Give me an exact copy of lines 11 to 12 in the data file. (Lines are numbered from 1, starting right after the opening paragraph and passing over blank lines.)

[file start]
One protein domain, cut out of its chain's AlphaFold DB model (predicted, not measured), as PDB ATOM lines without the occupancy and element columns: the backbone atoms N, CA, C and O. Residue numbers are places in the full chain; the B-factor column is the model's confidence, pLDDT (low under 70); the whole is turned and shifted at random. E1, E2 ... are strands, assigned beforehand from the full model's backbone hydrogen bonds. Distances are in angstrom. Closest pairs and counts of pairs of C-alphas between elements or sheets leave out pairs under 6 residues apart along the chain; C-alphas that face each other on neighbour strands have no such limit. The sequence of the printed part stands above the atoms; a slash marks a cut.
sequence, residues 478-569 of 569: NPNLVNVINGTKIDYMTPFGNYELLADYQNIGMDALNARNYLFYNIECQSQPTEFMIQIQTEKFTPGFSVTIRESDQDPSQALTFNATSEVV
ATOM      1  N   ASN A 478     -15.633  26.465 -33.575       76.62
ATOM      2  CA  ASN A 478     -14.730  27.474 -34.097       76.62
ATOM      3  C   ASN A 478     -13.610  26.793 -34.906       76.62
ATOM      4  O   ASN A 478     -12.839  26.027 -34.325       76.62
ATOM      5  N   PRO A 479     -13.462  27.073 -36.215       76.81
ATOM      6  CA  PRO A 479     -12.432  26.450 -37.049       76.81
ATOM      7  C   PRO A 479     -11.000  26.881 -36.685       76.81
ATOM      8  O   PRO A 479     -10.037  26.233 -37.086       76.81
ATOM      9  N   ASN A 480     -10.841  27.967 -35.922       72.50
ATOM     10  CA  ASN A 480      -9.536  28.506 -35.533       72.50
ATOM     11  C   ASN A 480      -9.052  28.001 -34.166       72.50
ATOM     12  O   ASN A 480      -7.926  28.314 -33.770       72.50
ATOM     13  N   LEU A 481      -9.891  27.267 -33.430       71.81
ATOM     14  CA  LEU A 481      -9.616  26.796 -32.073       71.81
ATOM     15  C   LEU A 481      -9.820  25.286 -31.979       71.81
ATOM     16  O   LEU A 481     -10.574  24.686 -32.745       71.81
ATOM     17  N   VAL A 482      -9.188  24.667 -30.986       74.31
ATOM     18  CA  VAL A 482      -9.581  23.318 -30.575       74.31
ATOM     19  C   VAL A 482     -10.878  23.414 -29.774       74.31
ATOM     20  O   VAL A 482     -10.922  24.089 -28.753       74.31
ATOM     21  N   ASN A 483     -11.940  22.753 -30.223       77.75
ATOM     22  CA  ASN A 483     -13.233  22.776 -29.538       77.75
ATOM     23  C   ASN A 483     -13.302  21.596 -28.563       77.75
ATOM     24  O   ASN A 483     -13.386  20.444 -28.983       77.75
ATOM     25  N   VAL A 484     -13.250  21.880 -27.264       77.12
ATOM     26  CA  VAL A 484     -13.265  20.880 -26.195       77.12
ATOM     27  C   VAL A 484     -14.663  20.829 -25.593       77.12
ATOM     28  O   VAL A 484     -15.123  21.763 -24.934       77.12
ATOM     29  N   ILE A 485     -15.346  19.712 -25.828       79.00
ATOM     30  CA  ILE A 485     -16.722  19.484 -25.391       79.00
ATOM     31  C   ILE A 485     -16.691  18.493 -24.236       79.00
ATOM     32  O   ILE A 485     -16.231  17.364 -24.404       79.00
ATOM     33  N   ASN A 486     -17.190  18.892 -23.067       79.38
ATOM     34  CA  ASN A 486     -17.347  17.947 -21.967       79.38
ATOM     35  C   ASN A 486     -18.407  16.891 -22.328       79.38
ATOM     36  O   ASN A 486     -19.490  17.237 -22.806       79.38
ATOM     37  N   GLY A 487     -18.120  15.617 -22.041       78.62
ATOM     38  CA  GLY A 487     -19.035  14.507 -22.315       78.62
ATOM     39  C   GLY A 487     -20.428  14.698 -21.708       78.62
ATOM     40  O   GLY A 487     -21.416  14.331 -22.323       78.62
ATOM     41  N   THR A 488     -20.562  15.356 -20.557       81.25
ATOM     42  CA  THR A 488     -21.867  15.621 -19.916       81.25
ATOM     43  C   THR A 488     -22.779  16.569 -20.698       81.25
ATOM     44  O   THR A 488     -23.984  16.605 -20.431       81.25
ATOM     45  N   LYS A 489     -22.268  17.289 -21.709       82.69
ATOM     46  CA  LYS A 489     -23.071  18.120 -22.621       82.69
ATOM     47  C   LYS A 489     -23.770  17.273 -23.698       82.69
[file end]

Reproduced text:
ATOM     10  CA  ASN A 480      -9.536  28.506 -35.533       72.50
ATOM     11  C   ASN A 480      -9.052  28.001 -34.166       72.50